Director’s Column March 2017: “History as a Retreat”
The year 2017 is certainly off to a tumultuous start with the words uncertainty, acrimony, and conflict in regular circulation throughout the body politic. As such, there is good reason that so many of us are glued to our news feeds, anxiously awaiting what sensation story might come next. But there is also good reason, I think, to step back from the flurry of ‘the now’ and retreat a bit into the past. I’ve never been one to accept the notion that by studying history we can inoculate ourselves from repeating the mistakes of the past. I think that the present is not only a different time, but also a different place, so we would be asking too much of history to play such a preventative role. Still, as a historian, I am convinced that knowledge of the past can help us better understand the present and perhaps suggest a range of options for how we might respond (or not) to the contemporary scene. I recently finished reading Chernow’s tour-de-force biography of Alexander Hamilton. If there is one point to glean from this remarkable book it is that “uncertainty, acrimony, and conflict” have been hallmarks of our nation’s political life from its inception, resulting even in that infamous duel in which a Vice President mowed down a Treasury Secretary in a bloody duel! Yet, the union persisted, lived another day to provide a home for men and women to attempt to improve the lives of their fellow citizens.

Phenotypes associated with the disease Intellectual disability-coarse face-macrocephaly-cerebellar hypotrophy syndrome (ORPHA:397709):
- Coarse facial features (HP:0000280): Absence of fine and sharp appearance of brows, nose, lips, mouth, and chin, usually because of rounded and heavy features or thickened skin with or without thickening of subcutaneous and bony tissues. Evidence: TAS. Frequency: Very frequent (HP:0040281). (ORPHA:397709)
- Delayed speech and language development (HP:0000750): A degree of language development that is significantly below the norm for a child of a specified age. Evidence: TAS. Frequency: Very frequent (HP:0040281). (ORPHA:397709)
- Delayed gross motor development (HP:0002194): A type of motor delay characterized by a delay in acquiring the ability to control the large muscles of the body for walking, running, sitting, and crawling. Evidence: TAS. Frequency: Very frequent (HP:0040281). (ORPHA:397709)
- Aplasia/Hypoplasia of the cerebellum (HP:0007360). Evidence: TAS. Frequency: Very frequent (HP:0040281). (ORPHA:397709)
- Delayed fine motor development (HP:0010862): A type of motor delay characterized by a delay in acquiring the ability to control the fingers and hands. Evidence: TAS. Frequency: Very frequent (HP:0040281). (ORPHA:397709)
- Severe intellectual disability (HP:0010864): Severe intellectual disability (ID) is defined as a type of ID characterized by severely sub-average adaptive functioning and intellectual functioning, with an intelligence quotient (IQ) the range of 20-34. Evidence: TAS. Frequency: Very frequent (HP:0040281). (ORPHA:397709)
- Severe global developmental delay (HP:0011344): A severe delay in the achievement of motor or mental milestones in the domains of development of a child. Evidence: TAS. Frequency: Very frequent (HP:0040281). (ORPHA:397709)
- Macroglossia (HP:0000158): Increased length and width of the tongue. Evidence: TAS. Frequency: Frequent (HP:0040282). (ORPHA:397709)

In recent months, I have found myself engrossed in many of the excellent interviews conducted by the Oral History Center over the past 63 years in an effort to gain insight into the challenges of the past and how people — often people whose names would have been forgotten if not included in our collection — responded to and rose above those challenges. See, for example, the post in this newsletter about our “Slaying the Dragon of Debt” oral history project, which provides great insight into federal budget battles of decades past, including an account of how the two parties managed to compromise and thus bring about budget surpluses by the end of the 1990s. This compromise, please recall, happened amidst bitter political fighting and a salacious presidential sex scandal. Also check out our recent podcast season, produced and written by OHC historians Todd Holmes, Shanna Farrell, and Cristina Kim, that traced the evolution of women’s participation in politics from the battle for suffrage to the “Year of the Woman” in 1992. This series puts our most recent election into necessary context and, perhaps, provides some ideas for how to move forward and guarantee full political equality for women. And, finally, in the coming days (on April 10th to be precise), keep your eyes peeled for the release of our brand new project documenting the movement that won the freedom to marry for same-sex couples in the United States. The 100 hours of interviews of this project basically propose a blueprint for social change in this era in which extremes win and positions seem ever more calcified. I think you’ll be surprised to learn all that happened behind the scenes and just how a quick and profound change in public opinion took place.
History, then, can be a place of retreat. Not retreat as in “escape” or “surrender” but in the sense of a place to go to rest and to be nourished and to prepare oneself for the challenges — and opportunities — that surely will rise before us.
Charles B. Faulhaber Director
Oral History Center